Body cams are coming soon to some Seattle police officers, and yesterday the department released a draft policy on when and how they should use them.
  • Alex Garland
  • Body cams are coming soon to some Seattle police officers, and yesterday the department released a draft policy on when and how they should use them.

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I wrote a story in this week’s Stranger about body cameras in Seattle. Who wants them? What’s taking so long? When are they showing up? Answers to those questions right here.

But there were some things the police department wouldn’t tell me, like when officers would be required to turn on their cameras. That’s important because just leaving it up to common sense is, as you might guess, tricky. In one of the first use-of-force incidents since Spokane cops started wearing body cameras, for example, police shot a 20-year-old suspect and the officer wearing a camera hadn’t turned it on. No one seems to know why.

Last night, the Seattle Police Department posted its draft body camera policy, which gives us some answers—at least for the pilot program expected to start by the end of the year, which will last six months and involve 13 officers.

Here are the highlights:

Cops will notify people when they’re being recorded and will record responses to 911 calls, “on-view criminal activity”, traffic stops, arrests, and questioning of suspects and witnesses, among other things. In most instances, they won’t record protests or “places where a heightened expectation of privacy exists” like restrooms and hospitals.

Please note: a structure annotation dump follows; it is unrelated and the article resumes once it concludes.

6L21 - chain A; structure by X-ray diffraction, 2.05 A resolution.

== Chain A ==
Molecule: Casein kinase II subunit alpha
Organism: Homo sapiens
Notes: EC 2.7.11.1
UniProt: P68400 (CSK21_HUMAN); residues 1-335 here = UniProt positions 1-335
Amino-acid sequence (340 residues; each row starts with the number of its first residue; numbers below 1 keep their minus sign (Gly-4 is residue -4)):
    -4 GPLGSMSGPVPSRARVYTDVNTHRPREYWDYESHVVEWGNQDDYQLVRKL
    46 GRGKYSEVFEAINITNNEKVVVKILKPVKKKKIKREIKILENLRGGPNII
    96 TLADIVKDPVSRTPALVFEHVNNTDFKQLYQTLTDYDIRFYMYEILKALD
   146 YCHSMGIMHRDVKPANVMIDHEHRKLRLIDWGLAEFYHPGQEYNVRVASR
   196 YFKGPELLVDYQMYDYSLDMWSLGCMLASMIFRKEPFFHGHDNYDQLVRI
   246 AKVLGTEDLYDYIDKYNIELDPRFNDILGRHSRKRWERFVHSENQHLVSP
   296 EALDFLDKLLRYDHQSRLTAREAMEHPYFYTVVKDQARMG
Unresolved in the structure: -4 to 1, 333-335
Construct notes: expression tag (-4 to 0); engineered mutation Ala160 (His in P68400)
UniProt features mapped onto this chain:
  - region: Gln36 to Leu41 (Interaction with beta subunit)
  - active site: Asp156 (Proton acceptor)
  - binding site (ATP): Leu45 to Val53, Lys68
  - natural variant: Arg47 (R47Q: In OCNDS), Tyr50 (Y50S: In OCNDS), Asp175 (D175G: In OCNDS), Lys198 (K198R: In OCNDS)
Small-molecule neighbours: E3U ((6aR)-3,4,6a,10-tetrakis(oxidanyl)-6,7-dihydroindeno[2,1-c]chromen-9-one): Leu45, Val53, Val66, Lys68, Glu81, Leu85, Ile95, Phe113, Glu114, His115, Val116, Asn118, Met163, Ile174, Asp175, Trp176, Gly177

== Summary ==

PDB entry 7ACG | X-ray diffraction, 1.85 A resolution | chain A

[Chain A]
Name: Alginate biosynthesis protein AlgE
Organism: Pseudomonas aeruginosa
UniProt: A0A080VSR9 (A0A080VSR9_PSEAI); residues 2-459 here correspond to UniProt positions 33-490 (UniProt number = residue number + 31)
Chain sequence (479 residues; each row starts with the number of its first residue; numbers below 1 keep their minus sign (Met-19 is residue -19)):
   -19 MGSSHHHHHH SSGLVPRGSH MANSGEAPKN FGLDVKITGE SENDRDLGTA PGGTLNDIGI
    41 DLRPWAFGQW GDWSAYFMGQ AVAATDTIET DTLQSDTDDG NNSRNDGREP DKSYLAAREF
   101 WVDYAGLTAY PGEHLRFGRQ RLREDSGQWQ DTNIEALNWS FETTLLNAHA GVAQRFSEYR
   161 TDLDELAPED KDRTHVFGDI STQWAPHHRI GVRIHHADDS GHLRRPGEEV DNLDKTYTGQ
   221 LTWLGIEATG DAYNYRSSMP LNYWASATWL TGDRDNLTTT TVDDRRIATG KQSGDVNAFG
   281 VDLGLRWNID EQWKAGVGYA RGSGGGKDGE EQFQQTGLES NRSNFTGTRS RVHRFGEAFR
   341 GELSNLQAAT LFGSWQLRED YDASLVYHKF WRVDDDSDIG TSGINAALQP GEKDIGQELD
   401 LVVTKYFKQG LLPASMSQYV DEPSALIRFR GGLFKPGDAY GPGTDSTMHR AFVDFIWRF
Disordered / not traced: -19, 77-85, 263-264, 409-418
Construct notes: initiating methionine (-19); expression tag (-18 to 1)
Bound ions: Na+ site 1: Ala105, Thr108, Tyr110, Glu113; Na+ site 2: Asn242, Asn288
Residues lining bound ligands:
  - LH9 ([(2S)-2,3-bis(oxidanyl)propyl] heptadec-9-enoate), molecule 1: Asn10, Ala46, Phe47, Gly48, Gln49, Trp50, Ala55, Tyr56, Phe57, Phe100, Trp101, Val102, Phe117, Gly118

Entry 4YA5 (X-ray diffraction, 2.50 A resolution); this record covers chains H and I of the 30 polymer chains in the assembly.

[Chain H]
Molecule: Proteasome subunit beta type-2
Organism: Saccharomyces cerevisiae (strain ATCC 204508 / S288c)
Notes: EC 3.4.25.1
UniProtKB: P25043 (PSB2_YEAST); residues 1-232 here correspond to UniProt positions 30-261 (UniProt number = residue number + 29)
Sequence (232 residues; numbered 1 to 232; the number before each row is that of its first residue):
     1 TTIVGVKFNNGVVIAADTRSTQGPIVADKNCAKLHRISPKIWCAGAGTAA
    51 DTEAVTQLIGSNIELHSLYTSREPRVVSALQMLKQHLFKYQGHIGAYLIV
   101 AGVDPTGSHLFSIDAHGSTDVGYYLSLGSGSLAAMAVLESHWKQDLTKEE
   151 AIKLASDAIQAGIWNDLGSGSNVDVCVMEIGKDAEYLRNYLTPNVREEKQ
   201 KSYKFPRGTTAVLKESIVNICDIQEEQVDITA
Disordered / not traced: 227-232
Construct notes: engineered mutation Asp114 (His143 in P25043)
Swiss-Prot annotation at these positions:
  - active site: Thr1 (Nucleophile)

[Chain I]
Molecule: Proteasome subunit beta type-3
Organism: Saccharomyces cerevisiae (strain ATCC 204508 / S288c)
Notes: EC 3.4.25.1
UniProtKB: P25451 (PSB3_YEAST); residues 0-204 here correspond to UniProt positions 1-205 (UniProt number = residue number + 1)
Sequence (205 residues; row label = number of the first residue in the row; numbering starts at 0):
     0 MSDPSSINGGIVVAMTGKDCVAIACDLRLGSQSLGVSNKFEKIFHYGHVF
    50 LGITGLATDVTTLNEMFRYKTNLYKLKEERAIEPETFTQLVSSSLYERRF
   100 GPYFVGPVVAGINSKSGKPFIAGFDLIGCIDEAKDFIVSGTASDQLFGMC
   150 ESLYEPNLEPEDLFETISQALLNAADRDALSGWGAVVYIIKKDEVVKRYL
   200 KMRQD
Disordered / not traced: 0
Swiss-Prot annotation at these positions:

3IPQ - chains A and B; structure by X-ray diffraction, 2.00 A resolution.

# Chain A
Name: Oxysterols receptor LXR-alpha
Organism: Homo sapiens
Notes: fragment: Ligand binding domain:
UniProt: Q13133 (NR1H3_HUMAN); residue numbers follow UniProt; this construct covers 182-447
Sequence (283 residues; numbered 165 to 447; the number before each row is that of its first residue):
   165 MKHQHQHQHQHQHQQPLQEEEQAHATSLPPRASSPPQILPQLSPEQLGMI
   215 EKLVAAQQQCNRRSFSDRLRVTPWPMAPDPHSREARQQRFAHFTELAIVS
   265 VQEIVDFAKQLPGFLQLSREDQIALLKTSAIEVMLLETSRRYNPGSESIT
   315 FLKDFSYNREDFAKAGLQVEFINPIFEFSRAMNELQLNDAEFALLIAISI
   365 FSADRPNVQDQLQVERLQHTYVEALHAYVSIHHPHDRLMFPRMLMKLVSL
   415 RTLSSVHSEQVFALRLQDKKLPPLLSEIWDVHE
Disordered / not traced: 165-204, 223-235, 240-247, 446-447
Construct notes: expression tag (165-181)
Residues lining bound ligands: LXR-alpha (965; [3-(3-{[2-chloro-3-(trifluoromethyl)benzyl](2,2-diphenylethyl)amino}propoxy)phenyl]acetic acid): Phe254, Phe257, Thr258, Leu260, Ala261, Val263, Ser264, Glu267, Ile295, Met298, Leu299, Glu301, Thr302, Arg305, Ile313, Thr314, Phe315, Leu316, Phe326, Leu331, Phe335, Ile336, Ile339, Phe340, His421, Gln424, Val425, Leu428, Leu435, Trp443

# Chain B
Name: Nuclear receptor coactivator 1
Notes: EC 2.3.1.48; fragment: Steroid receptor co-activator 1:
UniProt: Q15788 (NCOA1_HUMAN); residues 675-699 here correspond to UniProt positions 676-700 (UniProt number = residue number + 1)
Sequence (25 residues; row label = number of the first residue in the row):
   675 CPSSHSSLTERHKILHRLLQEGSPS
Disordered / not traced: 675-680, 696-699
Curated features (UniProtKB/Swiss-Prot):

There will be no discipline for officers who fail to record, but they may be removed from the pilot program.

When officers are inside private residences, they’ll ask for permission to record and, if asked not to record, they’ll shut the camera off unless a crime is in progress or there are “other circumstances that would allow the officer to be lawfully present without a warrant.” (This is in contrast to a recent state attorney general’s decision that said officers aren’t required to stop recording because “a conversation between a police officer and a member of the public that occurs in the performance of the officer’s official duties is not private.”)

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Any SPD department employee who views video from a body camera will be required to record why they’re watching it.

You can read the full SPD draft policy here.